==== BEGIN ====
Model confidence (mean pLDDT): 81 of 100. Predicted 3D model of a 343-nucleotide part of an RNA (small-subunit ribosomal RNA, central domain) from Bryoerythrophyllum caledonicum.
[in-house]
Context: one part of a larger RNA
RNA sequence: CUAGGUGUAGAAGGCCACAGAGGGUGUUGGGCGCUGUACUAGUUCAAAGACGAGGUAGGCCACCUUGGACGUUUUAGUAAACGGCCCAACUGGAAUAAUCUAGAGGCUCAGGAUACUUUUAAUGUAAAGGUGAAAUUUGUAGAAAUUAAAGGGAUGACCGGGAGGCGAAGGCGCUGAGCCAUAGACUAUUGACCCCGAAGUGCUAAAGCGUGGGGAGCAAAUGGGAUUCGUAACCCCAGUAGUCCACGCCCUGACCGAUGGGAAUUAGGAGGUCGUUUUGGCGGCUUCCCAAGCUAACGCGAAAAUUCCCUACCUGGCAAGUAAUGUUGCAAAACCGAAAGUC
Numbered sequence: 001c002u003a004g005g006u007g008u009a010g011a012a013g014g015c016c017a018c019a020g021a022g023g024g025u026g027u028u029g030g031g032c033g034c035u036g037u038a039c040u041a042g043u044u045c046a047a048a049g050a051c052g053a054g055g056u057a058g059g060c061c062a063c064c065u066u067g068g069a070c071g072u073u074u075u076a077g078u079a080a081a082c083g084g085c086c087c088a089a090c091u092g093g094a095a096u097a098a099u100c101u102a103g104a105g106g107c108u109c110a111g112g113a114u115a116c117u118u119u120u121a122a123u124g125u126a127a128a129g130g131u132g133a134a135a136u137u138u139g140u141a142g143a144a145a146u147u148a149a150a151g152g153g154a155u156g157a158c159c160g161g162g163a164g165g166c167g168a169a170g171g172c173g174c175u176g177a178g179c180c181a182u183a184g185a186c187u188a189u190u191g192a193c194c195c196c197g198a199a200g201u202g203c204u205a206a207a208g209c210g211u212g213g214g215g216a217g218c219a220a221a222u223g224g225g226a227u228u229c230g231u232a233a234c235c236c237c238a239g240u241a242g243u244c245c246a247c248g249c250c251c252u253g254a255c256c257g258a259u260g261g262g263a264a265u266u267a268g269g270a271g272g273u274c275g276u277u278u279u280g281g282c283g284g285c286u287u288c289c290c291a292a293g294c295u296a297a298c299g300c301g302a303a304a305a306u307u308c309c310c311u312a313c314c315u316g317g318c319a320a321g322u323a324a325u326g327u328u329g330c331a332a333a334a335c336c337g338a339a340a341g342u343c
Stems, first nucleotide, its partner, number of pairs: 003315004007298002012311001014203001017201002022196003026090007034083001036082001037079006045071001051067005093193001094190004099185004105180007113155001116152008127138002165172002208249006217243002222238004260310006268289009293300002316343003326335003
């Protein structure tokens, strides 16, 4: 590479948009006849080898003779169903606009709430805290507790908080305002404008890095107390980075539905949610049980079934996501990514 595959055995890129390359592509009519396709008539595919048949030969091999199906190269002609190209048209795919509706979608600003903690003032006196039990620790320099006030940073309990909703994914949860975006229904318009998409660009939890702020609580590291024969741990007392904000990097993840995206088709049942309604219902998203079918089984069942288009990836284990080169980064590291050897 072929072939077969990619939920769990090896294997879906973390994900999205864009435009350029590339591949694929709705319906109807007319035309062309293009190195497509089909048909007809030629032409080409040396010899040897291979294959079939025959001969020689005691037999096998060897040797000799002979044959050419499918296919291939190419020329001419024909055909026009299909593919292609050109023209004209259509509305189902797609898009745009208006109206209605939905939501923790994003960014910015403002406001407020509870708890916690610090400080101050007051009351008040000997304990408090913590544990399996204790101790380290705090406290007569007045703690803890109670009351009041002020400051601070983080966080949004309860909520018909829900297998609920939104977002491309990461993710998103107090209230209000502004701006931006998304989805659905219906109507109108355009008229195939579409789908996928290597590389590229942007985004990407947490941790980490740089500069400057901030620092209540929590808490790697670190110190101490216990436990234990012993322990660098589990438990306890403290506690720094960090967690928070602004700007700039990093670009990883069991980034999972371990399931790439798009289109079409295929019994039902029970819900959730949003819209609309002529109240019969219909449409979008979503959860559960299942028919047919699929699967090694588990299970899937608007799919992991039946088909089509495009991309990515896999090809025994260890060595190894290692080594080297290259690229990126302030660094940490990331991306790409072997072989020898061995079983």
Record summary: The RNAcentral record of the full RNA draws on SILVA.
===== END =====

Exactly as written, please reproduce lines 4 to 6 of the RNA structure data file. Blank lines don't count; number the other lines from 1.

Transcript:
RNA sequence: CUAGGUGUAGAAGGCCACAGAGGGUGUUGGGCGCUGUACUAGUUCAAAGACGAGGUAGGCCACCUUGGACGUUUUAGUAAACGGCCCAACUGGAAUAAUCUAGAGGCUCAGGAUACUUUUAAUGUAAAGGUGAAAUUUGUAGAAAUUAAAGGGAUGACCGGGAGGCGAAGGCGCUGAGCCAUAGACUAUUGACCCCGAAGUGCUAAAGCGUGGGGAGCAAAUGGGAUUCGUAACCCCAGUAGUCCACGCCCUGACCGAUGGGAAUUAGGAGGUCGUUUUGGCGGCUUCCCAAGCUAACGCGAAAAUUCCCUACCUGGCAAGUAAUGUUGCAAAACCGAAAGUC
Numbered sequence: 001c002u003a004g005g006u007g008u009a010g011a012a013g014g015c016c017a018c019a020g021a022g023g024g025u026g027u028u029g030g031g032c033g034c035u036g037u038a039c040u041a042g043u044u045c046a047a048a049g050a051c052g053a054g055g056u057a058g059g060c061c062a063c064c065u066u067g068g069a070c071g072u073u074u075u076a077g078u079a080a081a082c083g084g085c086c087c088a089a090c091u092g093g094a095a096u097a098a099u100c101u102a103g104a105g106g107c108u109c110a111g112g113a114u115a116c117u118u119u120u121a122a123u124g125u126a127a128a129g130g131u132g133a134a135a136u137u138u139g140u141a142g143a144a145a146u147u148a149a150a151g152g153g154a155u156g157a158c159c160g161g162g163a164g165g166c167g168a169a170g171g172c173g174c175u176g177a178g179c180c181a182u183a184g185a186c187u188a189u190u191g192a193c194c195c196c197g198a199a200g201u202g203c204u205a206a207a208g209c210g211u212g213g214g215g216a217g218c219a220a221a222u223g224g225g226a227u228u229c230g231u232a233a234c235c236c237c238a239g240u241a242g243u244c245c246a247c248g249c250c251c252u253g254a255c256c257g258a259u260g261g262g263a264a265u266u267a268g269g270a271g272g273u274c275g276u277u278u279u280g281g282c283g284g285c286u287u288c289c290c291a292a293g294c295u296a297a298c299g300c301g302a303a304a305a306u307u308c309c310c311u312a313c314c315u316g317g318c319a320a321g322u323a324a325u326g327u328u329g330c331a332a333a334a335c336c337g338a339a340a341g342u343c
Stems, first nucleotide, its partner, number of pairs: 003315004007298002012311001014203001017201002022196003026090007034083001036082001037079006045071001051067005093193001094190004099185004105180007113155001116152008127138002165172002208249006217243002222238004260310006268289009293300002316343003326335003